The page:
an essay concerning human understanding book i: innate notions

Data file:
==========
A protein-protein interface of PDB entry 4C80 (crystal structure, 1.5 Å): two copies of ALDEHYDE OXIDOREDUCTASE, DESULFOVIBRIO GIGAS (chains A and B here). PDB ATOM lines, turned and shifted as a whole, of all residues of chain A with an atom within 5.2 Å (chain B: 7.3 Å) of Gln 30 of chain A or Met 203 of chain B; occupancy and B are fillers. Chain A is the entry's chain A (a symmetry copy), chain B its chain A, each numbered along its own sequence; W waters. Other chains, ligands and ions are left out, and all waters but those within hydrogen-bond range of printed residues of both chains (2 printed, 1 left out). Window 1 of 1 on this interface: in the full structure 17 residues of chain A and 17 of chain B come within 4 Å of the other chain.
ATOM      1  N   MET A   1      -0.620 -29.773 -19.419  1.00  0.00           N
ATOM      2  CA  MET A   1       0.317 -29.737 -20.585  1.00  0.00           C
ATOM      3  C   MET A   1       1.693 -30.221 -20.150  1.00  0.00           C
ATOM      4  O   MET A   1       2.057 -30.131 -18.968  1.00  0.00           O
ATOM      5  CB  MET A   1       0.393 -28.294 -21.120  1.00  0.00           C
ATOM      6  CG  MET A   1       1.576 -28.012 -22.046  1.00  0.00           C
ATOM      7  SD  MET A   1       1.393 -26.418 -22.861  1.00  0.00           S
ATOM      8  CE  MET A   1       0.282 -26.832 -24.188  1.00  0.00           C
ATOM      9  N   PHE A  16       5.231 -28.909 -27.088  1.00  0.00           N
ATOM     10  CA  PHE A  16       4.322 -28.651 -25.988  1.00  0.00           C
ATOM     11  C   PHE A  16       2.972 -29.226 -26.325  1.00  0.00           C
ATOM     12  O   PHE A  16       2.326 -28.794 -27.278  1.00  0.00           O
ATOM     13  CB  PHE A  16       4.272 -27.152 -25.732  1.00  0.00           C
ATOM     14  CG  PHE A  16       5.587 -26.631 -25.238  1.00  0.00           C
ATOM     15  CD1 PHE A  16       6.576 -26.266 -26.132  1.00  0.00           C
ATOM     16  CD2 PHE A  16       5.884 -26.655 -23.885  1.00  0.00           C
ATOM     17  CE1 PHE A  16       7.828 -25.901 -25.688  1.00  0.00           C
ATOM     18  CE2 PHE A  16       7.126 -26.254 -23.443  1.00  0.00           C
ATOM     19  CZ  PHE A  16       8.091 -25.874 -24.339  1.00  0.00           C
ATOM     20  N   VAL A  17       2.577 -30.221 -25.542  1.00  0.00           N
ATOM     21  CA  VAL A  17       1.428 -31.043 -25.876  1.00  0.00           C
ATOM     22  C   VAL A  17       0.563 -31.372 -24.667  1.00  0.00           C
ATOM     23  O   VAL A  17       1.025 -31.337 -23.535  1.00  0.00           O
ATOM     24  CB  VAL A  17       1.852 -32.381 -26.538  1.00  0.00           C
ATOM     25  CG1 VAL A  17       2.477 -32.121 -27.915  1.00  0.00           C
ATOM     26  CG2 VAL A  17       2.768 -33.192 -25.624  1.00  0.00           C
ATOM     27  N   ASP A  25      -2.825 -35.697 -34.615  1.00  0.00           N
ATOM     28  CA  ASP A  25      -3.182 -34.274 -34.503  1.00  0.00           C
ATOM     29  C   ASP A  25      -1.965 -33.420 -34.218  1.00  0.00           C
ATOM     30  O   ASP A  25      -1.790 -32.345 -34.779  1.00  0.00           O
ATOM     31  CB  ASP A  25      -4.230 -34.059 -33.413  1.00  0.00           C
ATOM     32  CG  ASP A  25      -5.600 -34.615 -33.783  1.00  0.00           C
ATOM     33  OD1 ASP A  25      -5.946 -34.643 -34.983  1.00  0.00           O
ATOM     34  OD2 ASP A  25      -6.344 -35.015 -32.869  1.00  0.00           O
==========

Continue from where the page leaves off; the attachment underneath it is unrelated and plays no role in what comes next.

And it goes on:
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And thus all mathematical demonstrations, as well as first principles, must be received as native impressions on the mind; which I fear they will scarce allow them to be, who find it harder to demonstrate a proposition than assent to it when demonstrated. There is scarcely any one so floating and superficial in his understanding, who hath not some reverenced propositions, which are to him the principles on which he bottoms his reasonings, and by which he judgeth of truth and falsehood, right and wrong; which some, wanting skill and leisure, and others the inclination, and some being taught that they ought not to examine, there are few to be found who are not exposed by their ignorance, laziness, education, or precipitancy, to take them upon trust. Such natural impressions on the understanding are so far from being confirmed hereby, that this is an argument against them; since, if there were certain characters imprinted by nature on the understanding, as the principles of knowledge, we could not but perceive them constantly operate in us and influence our knowledge, as we do those others on the will and appetite; which never cease to be the constant springs and motives of all our actions, to which we perpetually feel them strongly impelling us. And at the latter end of his little treatise De Religione Laici, he says this of these innate principles: Adeo ut non uniuscujusvis religionis confinio arctentur quae ubique vigent veritates. 8. they bring with them a perception of their not being wholly new to it. And he will be much more afraid to question those principles, when he shall think them, as most men do, the standards set up by God in his mind, to be the rule and touchstone of all other opinions. Thus, having given the marks of the innate principles or common notions, and asserted their being imprinted on the minds of men by the hand of God, he proceeds to set them down, and they are these: 1. "What is, is," and "It is impossible for the same thing to be and not to be," not universally assented to. And which since all men do not know, nor can distinguish from other adventitious truths, we may well conclude there are no such. m����/s�\�'��z/'�}��ܦ��`5�����&�s&�ΎS���^-Oa�MZ�wEUgE'��;���쵣�z&���! These they entertain and submit to, as many do to their parents with veneration; not because it is natural; nor do children do it where they are not so taught; but because, having been always so educated, and having no remembrance of the beginning of this respect, they think it is natural. that whatever truths reason can certainly discover to us, and make us firmly assent to, those are all naturally imprinted on the mind; since that universal assent, which is made the mark of them, amounts to no more but this, – that by the use of reason we are capable to come to a certain knowledge of and assent to them; and, by this means, there will be no difference between the maxims of the mathematicians, and theorems they deduce from them: all must be equally allowed innate; they being all discoveries made by the use of reason, and truths that a rational creature may certainty come to know, if he apply his thoughts rightly that way. I confess there is another idea which would be of general use for mankind to have, as it is of general talk as if they had it; and that is the idea of substance; which we neither have nor can have by sensation or reflection. Principles not innate, unless their ideas be innate. This will appear very likely, and almost unavoidable to come to pass, if we consider the nature of mankind and the constitution of human affairs; wherein most men cannot live without employing their time in the daily labours of their callings; nor be at quiet in their minds without some foundation or principle to rest their thoughts on. Perhaps conscience will be urged as checking us for such breaches, and so the internal obligation and establishment of the rule be preserved. :>����ɗӉ����҉��;ׇVH*L?,Tr*ZK31�b�V�=�֗�r�h4fO��l�J�Q �0,��������k�e.GB��ל��6�t���ǛV�U�9�,��,'�~

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